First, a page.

Note: This article is a sidebar to this issue's feature story.
Don Judge is executive secretary of the Montana State AFL-CIO in Helena.
Don Judge: "For many years, neither the union nor the workers knew that the dust had asbestos in it, but we asked the company to clean it up. In 1964, the union made a request to the Department of Health to do something about the dust levels. We also asked that the company install showers and change rooms so the men could get rid of what they called "nuisance dust" before they went home.
"For years the company had handed out little masks to the men to wear. But they got easily clogged and the men didn't wear them. No one at Grace ever tried to enforce any policy about wearing the masks.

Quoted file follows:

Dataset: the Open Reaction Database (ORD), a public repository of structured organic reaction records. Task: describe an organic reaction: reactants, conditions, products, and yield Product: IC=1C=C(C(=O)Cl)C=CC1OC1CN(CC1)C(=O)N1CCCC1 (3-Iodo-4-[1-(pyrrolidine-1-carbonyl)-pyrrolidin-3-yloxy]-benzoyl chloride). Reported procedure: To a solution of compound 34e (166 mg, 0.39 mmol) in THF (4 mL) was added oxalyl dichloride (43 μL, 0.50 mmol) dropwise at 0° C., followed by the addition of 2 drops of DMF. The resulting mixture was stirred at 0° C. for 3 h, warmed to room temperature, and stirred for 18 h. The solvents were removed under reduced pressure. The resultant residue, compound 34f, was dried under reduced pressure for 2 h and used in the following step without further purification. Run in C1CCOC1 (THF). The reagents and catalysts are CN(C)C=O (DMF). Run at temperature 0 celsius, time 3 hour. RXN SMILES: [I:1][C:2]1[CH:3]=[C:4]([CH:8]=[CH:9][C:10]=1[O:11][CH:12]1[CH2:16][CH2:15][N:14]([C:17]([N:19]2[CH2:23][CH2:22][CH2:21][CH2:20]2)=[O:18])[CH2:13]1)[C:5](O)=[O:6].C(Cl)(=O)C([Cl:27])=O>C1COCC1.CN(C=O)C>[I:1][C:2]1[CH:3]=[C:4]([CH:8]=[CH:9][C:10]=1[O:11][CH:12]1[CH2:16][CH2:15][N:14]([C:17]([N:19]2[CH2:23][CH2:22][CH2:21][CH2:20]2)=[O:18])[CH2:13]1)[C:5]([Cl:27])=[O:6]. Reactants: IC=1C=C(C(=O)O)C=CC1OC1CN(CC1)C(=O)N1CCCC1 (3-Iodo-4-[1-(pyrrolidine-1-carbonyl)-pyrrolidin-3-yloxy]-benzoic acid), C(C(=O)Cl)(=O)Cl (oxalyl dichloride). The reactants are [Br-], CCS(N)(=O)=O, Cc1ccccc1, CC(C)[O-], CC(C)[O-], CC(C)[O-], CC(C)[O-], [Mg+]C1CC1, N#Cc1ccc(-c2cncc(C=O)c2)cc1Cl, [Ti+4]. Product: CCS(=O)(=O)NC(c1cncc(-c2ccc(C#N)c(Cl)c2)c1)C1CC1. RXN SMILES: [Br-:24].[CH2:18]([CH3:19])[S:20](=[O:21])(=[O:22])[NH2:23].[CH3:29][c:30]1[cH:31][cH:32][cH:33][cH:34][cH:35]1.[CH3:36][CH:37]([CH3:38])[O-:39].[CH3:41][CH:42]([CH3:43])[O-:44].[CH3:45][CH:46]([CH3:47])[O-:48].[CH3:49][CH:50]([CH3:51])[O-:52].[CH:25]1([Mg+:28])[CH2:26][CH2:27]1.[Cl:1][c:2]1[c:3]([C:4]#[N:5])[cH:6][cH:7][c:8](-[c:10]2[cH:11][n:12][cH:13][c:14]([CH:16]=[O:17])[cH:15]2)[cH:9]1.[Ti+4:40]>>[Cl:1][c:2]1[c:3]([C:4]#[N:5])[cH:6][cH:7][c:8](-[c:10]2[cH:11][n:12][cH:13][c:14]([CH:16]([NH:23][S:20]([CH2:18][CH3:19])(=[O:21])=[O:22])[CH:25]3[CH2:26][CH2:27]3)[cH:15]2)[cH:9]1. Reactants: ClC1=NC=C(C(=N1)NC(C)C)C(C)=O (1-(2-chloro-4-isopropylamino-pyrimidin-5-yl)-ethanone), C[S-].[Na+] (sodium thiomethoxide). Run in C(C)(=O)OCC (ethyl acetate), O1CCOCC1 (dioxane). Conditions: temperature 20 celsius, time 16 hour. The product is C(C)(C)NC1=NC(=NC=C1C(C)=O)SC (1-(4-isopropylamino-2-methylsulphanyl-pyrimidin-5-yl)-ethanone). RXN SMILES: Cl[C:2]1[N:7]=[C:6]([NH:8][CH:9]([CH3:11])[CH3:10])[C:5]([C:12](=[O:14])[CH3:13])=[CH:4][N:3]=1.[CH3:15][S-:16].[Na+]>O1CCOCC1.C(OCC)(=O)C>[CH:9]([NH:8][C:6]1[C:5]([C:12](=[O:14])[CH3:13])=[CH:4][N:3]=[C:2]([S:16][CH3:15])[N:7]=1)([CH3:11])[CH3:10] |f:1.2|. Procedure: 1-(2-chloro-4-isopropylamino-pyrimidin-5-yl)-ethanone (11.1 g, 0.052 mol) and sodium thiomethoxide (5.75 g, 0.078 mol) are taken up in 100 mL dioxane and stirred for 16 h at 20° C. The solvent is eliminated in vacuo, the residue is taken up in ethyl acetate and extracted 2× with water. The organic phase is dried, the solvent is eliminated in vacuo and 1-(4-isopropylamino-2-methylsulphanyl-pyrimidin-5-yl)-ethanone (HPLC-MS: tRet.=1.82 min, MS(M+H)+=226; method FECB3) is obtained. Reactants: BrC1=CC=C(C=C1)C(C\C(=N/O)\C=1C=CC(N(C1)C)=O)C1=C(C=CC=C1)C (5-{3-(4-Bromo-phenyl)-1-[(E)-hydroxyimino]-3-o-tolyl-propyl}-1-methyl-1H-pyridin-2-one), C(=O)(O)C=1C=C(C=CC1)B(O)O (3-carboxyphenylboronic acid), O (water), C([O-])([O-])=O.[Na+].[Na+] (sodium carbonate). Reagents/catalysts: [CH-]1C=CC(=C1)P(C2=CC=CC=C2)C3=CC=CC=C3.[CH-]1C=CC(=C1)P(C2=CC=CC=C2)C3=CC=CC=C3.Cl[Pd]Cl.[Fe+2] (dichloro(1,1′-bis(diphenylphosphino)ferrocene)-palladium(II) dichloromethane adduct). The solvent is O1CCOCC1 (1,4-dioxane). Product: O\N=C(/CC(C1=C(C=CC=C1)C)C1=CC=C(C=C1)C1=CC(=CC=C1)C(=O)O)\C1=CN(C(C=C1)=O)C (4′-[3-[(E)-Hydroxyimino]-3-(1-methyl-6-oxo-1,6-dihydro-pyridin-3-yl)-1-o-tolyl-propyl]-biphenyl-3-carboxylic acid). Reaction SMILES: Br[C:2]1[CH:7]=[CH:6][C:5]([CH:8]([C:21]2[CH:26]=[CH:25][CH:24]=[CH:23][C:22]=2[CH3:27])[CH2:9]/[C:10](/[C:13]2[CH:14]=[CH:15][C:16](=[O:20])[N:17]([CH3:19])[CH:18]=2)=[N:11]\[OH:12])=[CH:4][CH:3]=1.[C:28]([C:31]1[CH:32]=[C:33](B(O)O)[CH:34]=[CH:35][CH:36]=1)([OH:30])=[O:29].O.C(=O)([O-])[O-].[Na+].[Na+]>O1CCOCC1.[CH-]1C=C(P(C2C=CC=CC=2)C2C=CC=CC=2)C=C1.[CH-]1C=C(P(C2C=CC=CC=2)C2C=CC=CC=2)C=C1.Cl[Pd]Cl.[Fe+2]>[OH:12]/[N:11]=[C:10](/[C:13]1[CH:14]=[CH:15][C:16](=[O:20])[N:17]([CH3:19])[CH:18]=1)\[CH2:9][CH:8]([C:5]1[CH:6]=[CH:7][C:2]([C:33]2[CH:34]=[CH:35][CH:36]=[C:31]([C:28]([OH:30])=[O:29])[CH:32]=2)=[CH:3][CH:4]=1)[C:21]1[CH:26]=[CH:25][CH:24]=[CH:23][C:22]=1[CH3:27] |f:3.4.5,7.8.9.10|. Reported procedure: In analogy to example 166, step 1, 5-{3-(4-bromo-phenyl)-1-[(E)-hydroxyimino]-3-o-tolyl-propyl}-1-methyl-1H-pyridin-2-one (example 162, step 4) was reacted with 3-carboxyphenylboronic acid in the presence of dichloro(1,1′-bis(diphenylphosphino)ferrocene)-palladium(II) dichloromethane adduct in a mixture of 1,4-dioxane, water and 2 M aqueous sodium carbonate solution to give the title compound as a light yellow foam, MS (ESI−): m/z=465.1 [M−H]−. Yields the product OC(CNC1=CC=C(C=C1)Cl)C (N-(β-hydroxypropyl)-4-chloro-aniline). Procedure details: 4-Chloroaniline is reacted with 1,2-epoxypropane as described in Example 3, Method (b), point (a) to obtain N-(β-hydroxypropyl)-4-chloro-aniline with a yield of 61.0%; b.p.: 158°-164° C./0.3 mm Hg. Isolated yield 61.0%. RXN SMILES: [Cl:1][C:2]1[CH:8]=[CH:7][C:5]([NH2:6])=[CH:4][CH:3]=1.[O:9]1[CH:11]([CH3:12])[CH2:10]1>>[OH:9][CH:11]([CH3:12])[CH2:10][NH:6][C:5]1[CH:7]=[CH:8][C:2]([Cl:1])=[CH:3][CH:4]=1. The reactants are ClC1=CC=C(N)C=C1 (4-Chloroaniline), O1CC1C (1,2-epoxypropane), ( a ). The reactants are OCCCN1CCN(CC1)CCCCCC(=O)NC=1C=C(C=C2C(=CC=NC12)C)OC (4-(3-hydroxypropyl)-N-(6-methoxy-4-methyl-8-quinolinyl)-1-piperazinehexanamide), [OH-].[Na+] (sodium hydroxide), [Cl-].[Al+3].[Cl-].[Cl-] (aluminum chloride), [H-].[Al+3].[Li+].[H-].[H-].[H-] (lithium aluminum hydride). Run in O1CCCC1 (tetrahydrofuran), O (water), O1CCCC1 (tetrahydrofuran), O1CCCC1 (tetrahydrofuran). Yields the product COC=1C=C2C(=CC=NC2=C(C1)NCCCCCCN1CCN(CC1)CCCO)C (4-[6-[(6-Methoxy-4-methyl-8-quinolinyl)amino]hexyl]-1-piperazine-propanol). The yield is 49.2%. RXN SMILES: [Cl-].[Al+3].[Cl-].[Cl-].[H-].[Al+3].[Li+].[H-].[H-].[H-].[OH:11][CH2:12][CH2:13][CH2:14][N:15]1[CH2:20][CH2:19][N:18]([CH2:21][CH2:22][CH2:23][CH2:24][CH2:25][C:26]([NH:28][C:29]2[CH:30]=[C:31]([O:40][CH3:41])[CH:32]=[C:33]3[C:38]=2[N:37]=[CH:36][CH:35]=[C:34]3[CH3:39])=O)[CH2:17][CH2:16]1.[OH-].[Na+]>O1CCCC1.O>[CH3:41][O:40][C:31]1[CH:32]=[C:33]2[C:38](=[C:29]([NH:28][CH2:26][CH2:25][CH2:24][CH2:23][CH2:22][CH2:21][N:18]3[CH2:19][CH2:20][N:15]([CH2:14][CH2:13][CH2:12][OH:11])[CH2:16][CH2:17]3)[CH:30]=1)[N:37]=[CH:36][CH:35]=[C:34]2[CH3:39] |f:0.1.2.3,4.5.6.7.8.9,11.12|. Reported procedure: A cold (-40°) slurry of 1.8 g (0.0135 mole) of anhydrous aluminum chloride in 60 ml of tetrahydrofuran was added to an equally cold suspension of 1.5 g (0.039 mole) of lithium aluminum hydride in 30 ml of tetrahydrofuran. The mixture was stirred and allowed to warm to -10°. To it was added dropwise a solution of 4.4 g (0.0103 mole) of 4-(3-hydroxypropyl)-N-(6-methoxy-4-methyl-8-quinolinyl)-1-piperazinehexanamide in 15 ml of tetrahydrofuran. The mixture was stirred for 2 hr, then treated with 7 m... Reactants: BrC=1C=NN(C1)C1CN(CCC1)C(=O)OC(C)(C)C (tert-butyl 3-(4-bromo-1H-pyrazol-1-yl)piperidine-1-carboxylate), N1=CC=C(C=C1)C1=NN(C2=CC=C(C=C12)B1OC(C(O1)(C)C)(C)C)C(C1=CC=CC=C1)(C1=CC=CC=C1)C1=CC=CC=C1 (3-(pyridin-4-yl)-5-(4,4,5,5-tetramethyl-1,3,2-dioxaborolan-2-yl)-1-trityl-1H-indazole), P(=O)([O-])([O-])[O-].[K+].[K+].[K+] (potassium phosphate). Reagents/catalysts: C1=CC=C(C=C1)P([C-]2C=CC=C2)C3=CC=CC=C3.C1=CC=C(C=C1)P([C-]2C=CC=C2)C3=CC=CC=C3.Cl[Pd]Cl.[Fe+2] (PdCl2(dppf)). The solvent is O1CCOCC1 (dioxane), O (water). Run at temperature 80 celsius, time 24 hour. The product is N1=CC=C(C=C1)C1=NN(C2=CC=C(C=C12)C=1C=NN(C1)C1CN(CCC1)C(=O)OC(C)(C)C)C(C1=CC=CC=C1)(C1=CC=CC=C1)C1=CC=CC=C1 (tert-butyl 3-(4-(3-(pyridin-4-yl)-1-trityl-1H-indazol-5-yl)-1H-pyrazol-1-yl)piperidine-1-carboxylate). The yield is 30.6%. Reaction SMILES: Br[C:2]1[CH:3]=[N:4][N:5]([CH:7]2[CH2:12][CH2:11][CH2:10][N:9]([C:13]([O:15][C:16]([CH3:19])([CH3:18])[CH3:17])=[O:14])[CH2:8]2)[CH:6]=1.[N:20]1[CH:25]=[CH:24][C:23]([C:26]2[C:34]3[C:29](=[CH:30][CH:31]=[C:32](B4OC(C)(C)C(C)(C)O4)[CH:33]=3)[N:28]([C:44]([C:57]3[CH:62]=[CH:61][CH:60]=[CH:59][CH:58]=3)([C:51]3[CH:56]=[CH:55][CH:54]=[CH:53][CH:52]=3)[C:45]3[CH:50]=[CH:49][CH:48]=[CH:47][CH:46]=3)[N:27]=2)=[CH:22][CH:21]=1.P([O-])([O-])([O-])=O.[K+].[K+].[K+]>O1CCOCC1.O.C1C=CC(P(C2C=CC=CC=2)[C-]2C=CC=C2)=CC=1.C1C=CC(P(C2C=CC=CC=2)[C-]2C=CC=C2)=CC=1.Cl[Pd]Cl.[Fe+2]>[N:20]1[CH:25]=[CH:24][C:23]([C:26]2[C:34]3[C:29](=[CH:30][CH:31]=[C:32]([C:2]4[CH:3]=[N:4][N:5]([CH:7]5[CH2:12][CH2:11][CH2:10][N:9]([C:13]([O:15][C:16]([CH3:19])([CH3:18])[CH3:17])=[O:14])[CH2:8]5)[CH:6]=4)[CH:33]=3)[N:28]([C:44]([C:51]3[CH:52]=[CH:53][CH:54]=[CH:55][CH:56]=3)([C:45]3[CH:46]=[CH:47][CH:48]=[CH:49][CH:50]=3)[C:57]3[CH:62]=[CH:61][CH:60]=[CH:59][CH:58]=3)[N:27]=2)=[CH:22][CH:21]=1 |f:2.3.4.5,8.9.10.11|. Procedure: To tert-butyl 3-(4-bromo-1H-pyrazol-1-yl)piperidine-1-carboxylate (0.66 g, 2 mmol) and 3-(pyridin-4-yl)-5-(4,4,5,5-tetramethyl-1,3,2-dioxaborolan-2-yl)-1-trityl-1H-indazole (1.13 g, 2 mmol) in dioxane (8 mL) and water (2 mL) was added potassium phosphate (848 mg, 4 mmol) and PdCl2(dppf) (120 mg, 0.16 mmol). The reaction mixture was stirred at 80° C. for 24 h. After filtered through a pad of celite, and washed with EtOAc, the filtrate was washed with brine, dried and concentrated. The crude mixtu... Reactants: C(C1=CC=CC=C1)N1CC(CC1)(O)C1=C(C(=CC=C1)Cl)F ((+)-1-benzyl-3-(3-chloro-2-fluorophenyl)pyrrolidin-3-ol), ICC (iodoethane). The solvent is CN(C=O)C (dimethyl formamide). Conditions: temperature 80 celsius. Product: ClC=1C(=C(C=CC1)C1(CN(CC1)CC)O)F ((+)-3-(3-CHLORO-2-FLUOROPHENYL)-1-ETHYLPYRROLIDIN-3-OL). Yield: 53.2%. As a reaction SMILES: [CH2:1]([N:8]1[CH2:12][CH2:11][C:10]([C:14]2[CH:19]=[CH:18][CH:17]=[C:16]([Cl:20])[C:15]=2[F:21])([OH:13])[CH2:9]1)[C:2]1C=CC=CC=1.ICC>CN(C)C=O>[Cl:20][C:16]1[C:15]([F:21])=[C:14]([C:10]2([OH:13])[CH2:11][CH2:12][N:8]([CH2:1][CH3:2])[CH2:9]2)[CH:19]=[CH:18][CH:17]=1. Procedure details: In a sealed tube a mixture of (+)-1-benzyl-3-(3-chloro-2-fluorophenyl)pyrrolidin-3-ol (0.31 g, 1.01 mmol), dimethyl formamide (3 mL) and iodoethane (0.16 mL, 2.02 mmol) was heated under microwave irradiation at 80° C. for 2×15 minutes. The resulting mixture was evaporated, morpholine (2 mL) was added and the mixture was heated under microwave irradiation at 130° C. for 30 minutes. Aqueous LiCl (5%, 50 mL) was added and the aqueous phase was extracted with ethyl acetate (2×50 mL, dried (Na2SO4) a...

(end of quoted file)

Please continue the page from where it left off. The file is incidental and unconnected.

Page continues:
"It wasn't until 1979 that the workers and the union were told the dust contained particles of tremolite. Grace finally installed two showers for more than 100 men. But by that time, Grace had already built a wet mill process that drastically cut down on the dust.
"Grace is going to have to own up. They need to pay for diagnosis and treatment, lost income, plus the pain and suffering of the victims of asbestos exposure. They need to make sure the former sites and the community are tested and cleaned, so as to make it clear that it is a safe community.
"They also need to pay the penalty for this intentional poisoning. Thousands of workers across the country were exposed to tremolite by Grace's callous actions. The EPA should pursue potential criminal charges against those responsible."
Copyright © 2000 HCN and Mark Matthews